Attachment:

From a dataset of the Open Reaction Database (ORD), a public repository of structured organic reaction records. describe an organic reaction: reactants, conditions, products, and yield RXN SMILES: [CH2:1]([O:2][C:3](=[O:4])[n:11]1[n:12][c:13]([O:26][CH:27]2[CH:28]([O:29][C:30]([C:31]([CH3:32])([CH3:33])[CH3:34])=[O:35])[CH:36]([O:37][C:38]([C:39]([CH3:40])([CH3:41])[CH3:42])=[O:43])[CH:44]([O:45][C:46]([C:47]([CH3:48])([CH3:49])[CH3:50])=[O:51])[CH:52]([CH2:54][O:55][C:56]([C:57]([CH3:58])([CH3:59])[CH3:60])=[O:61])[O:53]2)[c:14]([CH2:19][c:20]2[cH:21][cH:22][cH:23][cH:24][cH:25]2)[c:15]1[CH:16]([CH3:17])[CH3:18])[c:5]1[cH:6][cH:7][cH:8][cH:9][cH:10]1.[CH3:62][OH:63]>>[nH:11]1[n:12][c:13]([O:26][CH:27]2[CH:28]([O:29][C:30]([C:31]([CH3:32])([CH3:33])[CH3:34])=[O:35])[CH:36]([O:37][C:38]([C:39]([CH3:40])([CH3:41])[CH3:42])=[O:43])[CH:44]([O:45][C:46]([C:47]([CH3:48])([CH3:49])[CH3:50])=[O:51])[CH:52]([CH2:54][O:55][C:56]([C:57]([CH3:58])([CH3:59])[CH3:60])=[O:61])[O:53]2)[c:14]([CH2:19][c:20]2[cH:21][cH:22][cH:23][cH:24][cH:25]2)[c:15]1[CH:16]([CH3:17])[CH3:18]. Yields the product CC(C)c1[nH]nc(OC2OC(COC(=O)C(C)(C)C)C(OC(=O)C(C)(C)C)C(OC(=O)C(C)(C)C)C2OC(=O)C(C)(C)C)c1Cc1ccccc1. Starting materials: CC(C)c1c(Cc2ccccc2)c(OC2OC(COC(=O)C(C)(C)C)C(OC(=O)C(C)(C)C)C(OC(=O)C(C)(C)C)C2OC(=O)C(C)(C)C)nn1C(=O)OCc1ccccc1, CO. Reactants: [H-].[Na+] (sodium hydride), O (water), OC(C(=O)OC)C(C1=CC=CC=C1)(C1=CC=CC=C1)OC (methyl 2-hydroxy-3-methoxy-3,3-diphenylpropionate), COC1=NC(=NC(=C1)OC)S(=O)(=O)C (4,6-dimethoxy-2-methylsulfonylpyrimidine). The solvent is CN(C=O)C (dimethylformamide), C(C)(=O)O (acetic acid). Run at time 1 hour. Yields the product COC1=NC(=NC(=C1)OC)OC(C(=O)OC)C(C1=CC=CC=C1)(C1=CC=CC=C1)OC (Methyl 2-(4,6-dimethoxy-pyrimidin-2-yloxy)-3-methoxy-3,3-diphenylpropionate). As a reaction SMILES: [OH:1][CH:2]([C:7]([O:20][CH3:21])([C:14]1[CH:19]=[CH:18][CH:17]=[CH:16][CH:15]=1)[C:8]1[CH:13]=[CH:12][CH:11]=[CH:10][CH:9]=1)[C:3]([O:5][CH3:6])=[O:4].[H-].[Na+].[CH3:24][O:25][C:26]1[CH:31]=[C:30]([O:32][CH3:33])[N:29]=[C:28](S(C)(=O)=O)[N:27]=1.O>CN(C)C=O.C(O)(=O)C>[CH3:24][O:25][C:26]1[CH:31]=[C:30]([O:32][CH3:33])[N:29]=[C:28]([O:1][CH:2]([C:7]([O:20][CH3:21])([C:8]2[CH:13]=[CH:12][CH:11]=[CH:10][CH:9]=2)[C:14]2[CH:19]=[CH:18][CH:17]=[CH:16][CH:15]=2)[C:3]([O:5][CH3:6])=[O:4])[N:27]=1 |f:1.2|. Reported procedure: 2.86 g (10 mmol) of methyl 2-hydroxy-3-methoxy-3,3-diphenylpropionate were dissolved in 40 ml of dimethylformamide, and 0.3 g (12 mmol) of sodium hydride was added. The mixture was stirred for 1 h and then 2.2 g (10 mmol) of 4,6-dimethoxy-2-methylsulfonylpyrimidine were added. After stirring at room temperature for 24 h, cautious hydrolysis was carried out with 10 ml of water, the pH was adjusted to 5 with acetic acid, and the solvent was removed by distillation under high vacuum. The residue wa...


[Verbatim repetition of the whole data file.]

From a dataset of the Open Reaction Database (ORD), a public repository of structured organic reaction records. describe an organic reaction: reactants, conditions, products, and yield RXN SMILES: [CH2:1]([O:2][C:3](=[O:4])[n:11]1[n:12][c:13]([O:26][CH:27]2[CH:28]([O:29][C:30]([C:31]([CH3:32])([CH3:33])[CH3:34])=[O:35])[CH:36]([O:37][C:38]([C:39]([CH3:40])([CH3:41])[CH3:42])=[O:43])[CH:44]([O:45][C:46]([C:47]([CH3:48])([CH3:49])[CH3:50])=[O:51])[CH:52]([CH2:54][O:55][C:56]([C:57]([CH3:58])([CH3:59])[CH3:60])=[O:61])[O:53]2)[c:14]([CH2:19][c:20]2[cH:21][cH:22][cH:23][cH:24][cH:25]2)[c:15]1[CH:16]([CH3:17])[CH3:18])[c:5]1[cH:6][cH:7][cH:8][cH:9][cH:10]1.[CH3:62][OH:63]>>[nH:11]1[n:12][c:13]([O:26][CH:27]2[CH:28]([O:29][C:30]([C:31]([CH3:32])([CH3:33])[CH3:34])=[O:35])[CH:36]([O:37][C:38]([C:39]([CH3:40])([CH3:41])[CH3:42])=[O:43])[CH:44]([O:45][C:46]([C:47]([CH3:48])([CH3:49])[CH3:50])=[O:51])[CH:52]([CH2:54][O:55][C:56]([C:57]([CH3:58])([CH3:59])[CH3:60])=[O:61])[O:53]2)[c:14]([CH2:19][c:20]2[cH:21][cH:22][cH:23][cH:24][cH:25]2)[c:15]1[CH:16]([CH3:17])[CH3:18]. Yields the product CC(C)c1[nH]nc(OC2OC(COC(=O)C(C)(C)C)C(OC(=O)C(C)(C)C)C(OC(=O)C(C)(C)C)C2OC(=O)C(C)(C)C)c1Cc1ccccc1. Starting materials: CC(C)c1c(Cc2ccccc2)c(OC2OC(COC(=O)C(C)(C)C)C(OC(=O)C(C)(C)C)C(OC(=O)C(C)(C)C)C2OC(=O)C(C)(C)C)nn1C(=O)OCc1ccccc1, CO. Reactants: [H-].[Na+] (sodium hydride), O (water), OC(C(=O)OC)C(C1=CC=CC=C1)(C1=CC=CC=C1)OC (methyl 2-hydroxy-3-methoxy-3,3-diphenylpropionate), COC1=NC(=NC(=C1)OC)S(=O)(=O)C (4,6-dimethoxy-2-methylsulfonylpyrimidine). The solvent is CN(C=O)C (dimethylformamide), C(C)(=O)O (acetic acid). Run at time 1 hour. Yields the product COC1=NC(=NC(=C1)OC)OC(C(=O)OC)C(C1=CC=CC=C1)(C1=CC=CC=C1)OC (Methyl 2-(4,6-dimethoxy-pyrimidin-2-yloxy)-3-methoxy-3,3-diphenylpropionate). As a reaction SMILES: [OH:1][CH:2]([C:7]([O:20][CH3:21])([C:14]1[CH:19]=[CH:18][CH:17]=[CH:16][CH:15]=1)[C:8]1[CH:13]=[CH:12][CH:11]=[CH:10][CH:9]=1)[C:3]([O:5][CH3:6])=[O:4].[H-].[Na+].[CH3:24][O:25][C:26]1[CH:31]=[C:30]([O:32][CH3:33])[N:29]=[C:28](S(C)(=O)=O)[N:27]=1.O>CN(C)C=O.C(O)(=O)C>[CH3:24][O:25][C:26]1[CH:31]=[C:30]([O:32][CH3:33])[N:29]=[C:28]([O:1][CH:2]([C:7]([O:20][CH3:21])([C:8]2[CH:13]=[CH:12][CH:11]=[CH:10][CH:9]=2)[C:14]2[CH:19]=[CH:18][CH:17]=[CH:16][CH:15]=2)[C:3]([O:5][CH3:6])=[O:4])[N:27]=1 |f:1.2|. Reported procedure: 2.86 g (10 mmol) of methyl 2-hydroxy-3-methoxy-3,3-diphenylpropionate were dissolved in 40 ml of dimethylformamide, and 0.3 g (12 mmol) of sodium hydride was added. The mixture was stirred for 1 h and then 2.2 g (10 mmol) of 4,6-dimethoxy-2-methylsulfonylpyrimidine were added. After stirring at room temperature for 24 h, cautious hydrolysis was carried out with 10 ml of water, the pH was adjusted to 5 with acetic acid, and the solvent was removed by distillation under high vacuum. The residue wa...